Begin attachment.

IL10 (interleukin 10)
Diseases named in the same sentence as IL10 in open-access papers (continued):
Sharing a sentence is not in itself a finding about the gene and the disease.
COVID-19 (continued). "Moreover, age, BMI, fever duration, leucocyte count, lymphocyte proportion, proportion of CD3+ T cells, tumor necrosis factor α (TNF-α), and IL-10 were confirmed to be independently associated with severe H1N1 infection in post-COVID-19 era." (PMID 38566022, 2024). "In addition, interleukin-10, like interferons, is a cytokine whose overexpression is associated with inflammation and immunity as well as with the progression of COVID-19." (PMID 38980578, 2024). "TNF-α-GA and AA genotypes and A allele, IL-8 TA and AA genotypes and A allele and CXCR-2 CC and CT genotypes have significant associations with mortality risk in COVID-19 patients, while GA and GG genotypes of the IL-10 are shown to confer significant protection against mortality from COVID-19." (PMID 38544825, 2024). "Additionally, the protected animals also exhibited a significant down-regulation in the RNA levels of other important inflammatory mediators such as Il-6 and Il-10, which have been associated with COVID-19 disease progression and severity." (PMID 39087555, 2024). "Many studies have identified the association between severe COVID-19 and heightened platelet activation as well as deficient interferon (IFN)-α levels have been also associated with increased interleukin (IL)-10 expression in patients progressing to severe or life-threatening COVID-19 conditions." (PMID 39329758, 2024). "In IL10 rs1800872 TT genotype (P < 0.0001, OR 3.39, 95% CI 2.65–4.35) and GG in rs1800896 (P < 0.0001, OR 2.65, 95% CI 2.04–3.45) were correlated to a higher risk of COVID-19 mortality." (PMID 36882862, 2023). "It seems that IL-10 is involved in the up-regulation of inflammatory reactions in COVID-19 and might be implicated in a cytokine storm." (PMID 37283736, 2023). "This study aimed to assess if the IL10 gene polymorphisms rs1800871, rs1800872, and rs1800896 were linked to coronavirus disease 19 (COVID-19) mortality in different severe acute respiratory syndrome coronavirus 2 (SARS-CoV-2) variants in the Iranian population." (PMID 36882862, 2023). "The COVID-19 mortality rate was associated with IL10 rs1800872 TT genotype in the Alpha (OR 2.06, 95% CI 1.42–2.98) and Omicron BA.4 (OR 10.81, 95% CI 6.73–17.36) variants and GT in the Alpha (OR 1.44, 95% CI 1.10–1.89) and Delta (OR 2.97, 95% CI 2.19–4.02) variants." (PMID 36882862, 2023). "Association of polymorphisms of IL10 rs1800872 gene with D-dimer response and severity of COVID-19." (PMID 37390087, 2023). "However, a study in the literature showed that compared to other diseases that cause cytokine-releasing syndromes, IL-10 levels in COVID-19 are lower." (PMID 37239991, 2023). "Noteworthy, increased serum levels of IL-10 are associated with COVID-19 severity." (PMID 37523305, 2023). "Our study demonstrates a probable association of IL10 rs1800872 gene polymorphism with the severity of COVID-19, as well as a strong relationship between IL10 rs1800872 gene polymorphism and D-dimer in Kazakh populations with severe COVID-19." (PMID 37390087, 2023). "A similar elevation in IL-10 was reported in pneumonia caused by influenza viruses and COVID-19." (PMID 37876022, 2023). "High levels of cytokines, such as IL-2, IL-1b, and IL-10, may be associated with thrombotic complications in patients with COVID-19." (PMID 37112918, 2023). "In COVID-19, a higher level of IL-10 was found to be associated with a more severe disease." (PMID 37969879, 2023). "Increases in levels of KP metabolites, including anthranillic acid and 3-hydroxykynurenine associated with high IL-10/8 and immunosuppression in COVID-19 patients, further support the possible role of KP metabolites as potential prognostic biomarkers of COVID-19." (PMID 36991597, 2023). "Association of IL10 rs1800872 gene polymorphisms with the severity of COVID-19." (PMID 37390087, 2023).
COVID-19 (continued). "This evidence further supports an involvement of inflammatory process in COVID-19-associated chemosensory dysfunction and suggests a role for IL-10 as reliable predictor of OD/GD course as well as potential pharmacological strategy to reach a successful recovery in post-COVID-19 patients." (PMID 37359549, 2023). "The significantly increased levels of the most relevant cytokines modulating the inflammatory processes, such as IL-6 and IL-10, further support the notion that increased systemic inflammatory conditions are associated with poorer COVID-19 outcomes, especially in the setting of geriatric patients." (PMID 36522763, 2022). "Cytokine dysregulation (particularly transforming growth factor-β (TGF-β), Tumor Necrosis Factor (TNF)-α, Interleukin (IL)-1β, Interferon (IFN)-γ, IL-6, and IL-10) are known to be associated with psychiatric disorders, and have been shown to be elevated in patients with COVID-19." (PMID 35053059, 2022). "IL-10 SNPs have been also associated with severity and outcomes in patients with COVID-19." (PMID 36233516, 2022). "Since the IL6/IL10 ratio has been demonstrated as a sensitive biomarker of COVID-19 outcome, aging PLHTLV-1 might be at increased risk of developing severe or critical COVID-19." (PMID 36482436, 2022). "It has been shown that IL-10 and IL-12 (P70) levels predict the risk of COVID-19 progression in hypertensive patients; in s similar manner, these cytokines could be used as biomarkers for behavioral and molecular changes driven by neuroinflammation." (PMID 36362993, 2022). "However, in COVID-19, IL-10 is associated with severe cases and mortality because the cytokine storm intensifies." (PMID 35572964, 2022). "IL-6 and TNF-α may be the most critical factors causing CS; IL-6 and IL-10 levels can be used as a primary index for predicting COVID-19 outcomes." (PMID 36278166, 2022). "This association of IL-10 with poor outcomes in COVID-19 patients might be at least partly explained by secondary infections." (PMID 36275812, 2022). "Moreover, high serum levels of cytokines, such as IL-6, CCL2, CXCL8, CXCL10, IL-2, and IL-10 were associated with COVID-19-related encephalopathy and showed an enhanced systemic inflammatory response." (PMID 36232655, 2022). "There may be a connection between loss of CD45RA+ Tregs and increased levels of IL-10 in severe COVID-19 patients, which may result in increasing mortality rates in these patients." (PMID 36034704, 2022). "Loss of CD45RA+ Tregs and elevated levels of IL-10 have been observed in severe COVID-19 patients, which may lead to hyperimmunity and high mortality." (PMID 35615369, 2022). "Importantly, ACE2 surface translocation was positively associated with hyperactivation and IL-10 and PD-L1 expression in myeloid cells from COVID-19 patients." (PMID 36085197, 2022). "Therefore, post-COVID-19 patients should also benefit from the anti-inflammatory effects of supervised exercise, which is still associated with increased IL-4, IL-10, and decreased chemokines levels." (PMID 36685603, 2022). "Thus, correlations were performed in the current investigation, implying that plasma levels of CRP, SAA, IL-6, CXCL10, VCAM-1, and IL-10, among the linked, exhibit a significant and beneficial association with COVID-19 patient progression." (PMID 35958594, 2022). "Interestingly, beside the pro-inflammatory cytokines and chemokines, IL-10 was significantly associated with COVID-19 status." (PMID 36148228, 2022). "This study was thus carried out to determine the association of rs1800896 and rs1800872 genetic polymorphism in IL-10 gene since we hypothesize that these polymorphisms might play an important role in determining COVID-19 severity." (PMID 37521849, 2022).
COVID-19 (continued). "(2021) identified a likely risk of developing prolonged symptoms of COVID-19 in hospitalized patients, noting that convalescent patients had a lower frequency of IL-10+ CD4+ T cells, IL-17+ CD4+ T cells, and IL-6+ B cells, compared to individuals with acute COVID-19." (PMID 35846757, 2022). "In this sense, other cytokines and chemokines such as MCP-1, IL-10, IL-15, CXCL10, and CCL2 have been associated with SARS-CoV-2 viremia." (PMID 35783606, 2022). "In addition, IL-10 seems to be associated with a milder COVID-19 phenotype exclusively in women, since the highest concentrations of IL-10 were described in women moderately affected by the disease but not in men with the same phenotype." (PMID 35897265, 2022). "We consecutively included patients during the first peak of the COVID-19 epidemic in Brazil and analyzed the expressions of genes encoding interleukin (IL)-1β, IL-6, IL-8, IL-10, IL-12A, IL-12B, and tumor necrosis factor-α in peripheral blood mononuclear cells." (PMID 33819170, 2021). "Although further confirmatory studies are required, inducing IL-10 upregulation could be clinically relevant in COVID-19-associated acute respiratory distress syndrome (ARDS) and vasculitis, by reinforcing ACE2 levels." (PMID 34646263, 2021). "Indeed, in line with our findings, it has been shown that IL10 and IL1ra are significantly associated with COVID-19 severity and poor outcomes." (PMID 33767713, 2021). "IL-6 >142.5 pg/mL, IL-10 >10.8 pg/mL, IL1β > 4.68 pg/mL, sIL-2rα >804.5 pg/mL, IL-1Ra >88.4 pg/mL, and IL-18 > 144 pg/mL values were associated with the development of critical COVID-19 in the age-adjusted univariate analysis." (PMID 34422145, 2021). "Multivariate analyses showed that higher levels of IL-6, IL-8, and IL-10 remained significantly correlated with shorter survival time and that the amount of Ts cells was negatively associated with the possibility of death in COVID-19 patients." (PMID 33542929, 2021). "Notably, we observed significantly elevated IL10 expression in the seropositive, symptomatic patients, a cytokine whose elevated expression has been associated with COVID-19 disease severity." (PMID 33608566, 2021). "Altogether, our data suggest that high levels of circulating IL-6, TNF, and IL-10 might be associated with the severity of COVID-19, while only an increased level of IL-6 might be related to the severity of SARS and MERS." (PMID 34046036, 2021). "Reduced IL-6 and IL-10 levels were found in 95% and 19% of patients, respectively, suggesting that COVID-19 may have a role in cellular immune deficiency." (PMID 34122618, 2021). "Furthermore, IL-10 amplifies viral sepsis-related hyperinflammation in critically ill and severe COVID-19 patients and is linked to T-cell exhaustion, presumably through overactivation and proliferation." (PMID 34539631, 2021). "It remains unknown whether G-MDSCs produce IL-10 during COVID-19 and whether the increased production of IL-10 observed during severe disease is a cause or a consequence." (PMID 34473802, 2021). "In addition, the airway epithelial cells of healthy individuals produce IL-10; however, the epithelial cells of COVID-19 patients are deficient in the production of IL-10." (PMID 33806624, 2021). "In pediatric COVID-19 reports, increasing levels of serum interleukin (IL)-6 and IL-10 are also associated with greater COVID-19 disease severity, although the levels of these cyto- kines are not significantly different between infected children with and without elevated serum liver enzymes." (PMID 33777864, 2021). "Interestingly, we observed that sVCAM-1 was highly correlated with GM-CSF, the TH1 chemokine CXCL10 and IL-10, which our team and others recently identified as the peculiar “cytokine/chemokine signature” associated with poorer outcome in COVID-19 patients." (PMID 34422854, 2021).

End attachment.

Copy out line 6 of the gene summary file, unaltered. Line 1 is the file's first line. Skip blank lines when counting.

COVID-19 (continued). "(2021) identified a likely risk of developing prolonged symptoms of COVID-19 in hospitalized patients, noting that convalescent patients had a lower frequency of IL-10+ CD4+ T cells, IL-17+ CD4+ T cells, and IL-6+ B cells, compared to individuals with acute COVID-19." (PMID 35846757, 2022). "In this sense, other cytokines and chemokines such as MCP-1, IL-10, IL-15, CXCL10, and CCL2 have been associated with SARS-CoV-2 viremia." (PMID 35783606, 2022). "In addition, IL-10 seems to be associated with a milder COVID-19 phenotype exclusively in women, since the highest concentrations of IL-10 were described in women moderately affected by the disease but not in men with the same phenotype." (PMID 35897265, 2022). "We consecutively included patients during the first peak of the COVID-19 epidemic in Brazil and analyzed the expressions of genes encoding interleukin (IL)-1β, IL-6, IL-8, IL-10, IL-12A, IL-12B, and tumor necrosis factor-α in peripheral blood mononuclear cells." (PMID 33819170, 2021). "Although further confirmatory studies are required, inducing IL-10 upregulation could be clinically relevant in COVID-19-associated acute respiratory distress syndrome (ARDS) and vasculitis, by reinforcing ACE2 levels." (PMID 34646263, 2021). "Indeed, in line with our findings, it has been shown that IL10 and IL1ra are significantly associated with COVID-19 severity and poor outcomes." (PMID 33767713, 2021). "IL-6 >142.5 pg/mL, IL-10 >10.8 pg/mL, IL1β > 4.68 pg/mL, sIL-2rα >804.5 pg/mL, IL-1Ra >88.4 pg/mL, and IL-18 > 144 pg/mL values were associated with the development of critical COVID-19 in the age-adjusted univariate analysis." (PMID 34422145, 2021). "Multivariate analyses showed that higher levels of IL-6, IL-8, and IL-10 remained significantly correlated with shorter survival time and that the amount of Ts cells was negatively associated with the possibility of death in COVID-19 patients." (PMID 33542929, 2021). "Notably, we observed significantly elevated IL10 expression in the seropositive, symptomatic patients, a cytokine whose elevated expression has been associated with COVID-19 disease severity." (PMID 33608566, 2021). "Altogether, our data suggest that high levels of circulating IL-6, TNF, and IL-10 might be associated with the severity of COVID-19, while only an increased level of IL-6 might be related to the severity of SARS and MERS." (PMID 34046036, 2021). "Reduced IL-6 and IL-10 levels were found in 95% and 19% of patients, respectively, suggesting that COVID-19 may have a role in cellular immune deficiency." (PMID 34122618, 2021). "Furthermore, IL-10 amplifies viral sepsis-related hyperinflammation in critically ill and severe COVID-19 patients and is linked to T-cell exhaustion, presumably through overactivation and proliferation." (PMID 34539631, 2021). "It remains unknown whether G-MDSCs produce IL-10 during COVID-19 and whether the increased production of IL-10 observed during severe disease is a cause or a consequence." (PMID 34473802, 2021). "In addition, the airway epithelial cells of healthy individuals produce IL-10; however, the epithelial cells of COVID-19 patients are deficient in the production of IL-10." (PMID 33806624, 2021). "In pediatric COVID-19 reports, increasing levels of serum interleukin (IL)-6 and IL-10 are also associated with greater COVID-19 disease severity, although the levels of these cyto- kines are not significantly different between infected children with and without elevated serum liver enzymes." (PMID 33777864, 2021). "Interestingly, we observed that sVCAM-1 was highly correlated with GM-CSF, the TH1 chemokine CXCL10 and IL-10, which our team and others recently identified as the peculiar “cytokine/chemokine signature” associated with poorer outcome in COVID-19 patients." (PMID 34422854, 2021).